Today the treasury is preparing more sanctions, and many are expected these to increase with the next US administration. Hezbollah is trying to change its economy to a cash economy where banks are not vitalfor the transfer of salaries and making purchases. One former minister told the Financial Times earlier this year that Hezbollah has a payroll of 80,000, or 400,000 people once their families are included, roughly a tenth of the population. And Hezbollah relies on the Lebanese banks to transfer these salaries. This will be a nuisance, but it will be resolved.

However, the Party of God will find it difficult to regain the growing broken ties with its economic community.

For a lot of Shiite businessmen, their companies are more important than Hezbollah or identity politics. Even Amal businessmen are trying to break ties to their Hezbollah partners and the party itself. Donations to Hezbollah’s institutions such as schools, hospitals, orphanages as well as foundations that pay fighters and their families will all stop. Shiite Gulf businessmen will stop their donations as well. At the end of the day, sanctions are a serious thing and no one wants their businesses to be on the US list.

That doesn’t mean that Hezbollah will be broke anytime soon. Iran will make sure that money will still come to the party. And Iran just negotiated a massive windfall of $100 billion pursuant to last summer’s nuclear deal. Hezbollah will probably get more or less the same $200 million a year from Iran, but the spending will not be the same.

Hezbollah’s budget was divided between military budget and the services budget, which attendedto Hezbollah’s community, and the Shiite community as a whole. Today, Hezbollah has transformed into a regional militia – or Iran’s regional military arm – and most of the money coming from Iran is going to these regional military operations in Syria, Iraq, Yemen and other countries, whenever needed. Most of the service institutions are still there, but they are more focused on providing the fighters and their families with basic services such as medical care and compensations.

Therefore, Hezbollah was hoping to rely more on donations and other sources of income in order to cover its other expenses. That is why they started asking for aid from wealthy Lebanese Shiites, according to reports. “Information leaked by a number of these wealthy [people] indicates that Hezbollah officials visited them in their homes bearing [lists] of the names of children of [fighters] that fell in Syria,” the report claimed.The Hezbollah officials purportedly asked the well-to-do residents to sponsor the children, including those of wounded Hezbollah fighters, and provide for their education and clothing.“If you have one child you now have two, and if you have two, you now have three,” the Hezbollah representatives reportedly said during their visits.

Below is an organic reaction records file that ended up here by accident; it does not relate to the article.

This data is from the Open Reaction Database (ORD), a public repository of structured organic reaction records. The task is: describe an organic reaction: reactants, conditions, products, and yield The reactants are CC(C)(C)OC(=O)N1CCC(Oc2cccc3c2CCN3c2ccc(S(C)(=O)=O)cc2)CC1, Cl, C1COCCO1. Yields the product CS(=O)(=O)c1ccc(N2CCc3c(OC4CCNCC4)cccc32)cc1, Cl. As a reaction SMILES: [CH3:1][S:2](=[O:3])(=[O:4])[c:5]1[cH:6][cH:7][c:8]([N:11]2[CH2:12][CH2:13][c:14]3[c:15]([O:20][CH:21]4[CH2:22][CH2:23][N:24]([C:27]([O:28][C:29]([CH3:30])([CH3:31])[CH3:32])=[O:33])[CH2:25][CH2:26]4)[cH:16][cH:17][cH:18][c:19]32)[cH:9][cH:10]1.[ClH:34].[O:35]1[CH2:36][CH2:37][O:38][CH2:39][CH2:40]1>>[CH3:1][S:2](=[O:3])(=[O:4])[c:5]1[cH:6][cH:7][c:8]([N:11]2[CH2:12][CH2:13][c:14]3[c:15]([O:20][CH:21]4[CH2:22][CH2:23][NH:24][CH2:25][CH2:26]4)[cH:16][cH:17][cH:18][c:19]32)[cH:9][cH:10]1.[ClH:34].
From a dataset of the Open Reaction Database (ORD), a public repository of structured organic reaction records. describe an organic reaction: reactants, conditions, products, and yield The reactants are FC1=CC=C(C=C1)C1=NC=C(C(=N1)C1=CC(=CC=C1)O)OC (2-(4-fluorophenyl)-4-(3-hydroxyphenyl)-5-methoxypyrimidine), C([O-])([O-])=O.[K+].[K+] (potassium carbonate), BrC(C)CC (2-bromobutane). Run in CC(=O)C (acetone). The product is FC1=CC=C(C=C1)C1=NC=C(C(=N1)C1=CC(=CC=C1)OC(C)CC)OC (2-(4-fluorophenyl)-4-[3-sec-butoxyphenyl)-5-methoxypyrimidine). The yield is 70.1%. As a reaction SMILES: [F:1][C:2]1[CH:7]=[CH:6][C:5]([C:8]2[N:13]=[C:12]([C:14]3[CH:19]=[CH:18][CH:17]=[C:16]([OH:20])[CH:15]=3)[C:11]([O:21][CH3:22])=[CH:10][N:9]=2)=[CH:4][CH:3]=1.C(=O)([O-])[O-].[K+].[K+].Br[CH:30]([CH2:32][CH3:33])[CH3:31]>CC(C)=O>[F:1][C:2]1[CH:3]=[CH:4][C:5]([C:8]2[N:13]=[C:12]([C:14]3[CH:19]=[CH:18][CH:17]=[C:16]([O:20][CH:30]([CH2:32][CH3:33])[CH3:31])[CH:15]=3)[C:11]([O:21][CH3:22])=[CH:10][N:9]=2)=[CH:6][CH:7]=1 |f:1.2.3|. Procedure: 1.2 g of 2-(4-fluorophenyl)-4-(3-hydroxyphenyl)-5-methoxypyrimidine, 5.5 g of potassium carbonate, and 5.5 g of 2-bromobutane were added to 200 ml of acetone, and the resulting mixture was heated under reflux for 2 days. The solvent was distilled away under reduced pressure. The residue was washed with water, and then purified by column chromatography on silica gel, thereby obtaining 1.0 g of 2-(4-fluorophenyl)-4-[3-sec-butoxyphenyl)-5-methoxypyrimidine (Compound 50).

What this report shows is that Hezbollah’s wealthy supporters are leaking information from their private meetings with Hezbollah’s officials, probably in an attempt to show cooperation with anti-Hezbollah entities – note that the report came from Al-Mustaqbal, a pro-Saudi Lebanese daily. But most significantly, the report shows that Hezbollah is asking for donations, not routinely receiving it from eager sponsors and donors.

Now with sanctions in place, and banks ready to penalize anyone on the US treasury list, Hezbollah is not feeling the love of its business community anymore. But what is really worrying Hezbollah is that this community is not separate from the Shiite community as a whole. On the contrary, these wealthy people are considered powerful within the community and often play a big role in local politics. If tension arises between the Shiite business class and Hezbollah because of these sanctions, this could reflect badly on Hezbollah’s popular support base.

This worries the Party of God mostly: the indirect impact of sanctions on the ties between Hezbollah and its community.

*Hanin Ghaddar is the inaugural Friedmann Visiting Fellow at The Washington Institute.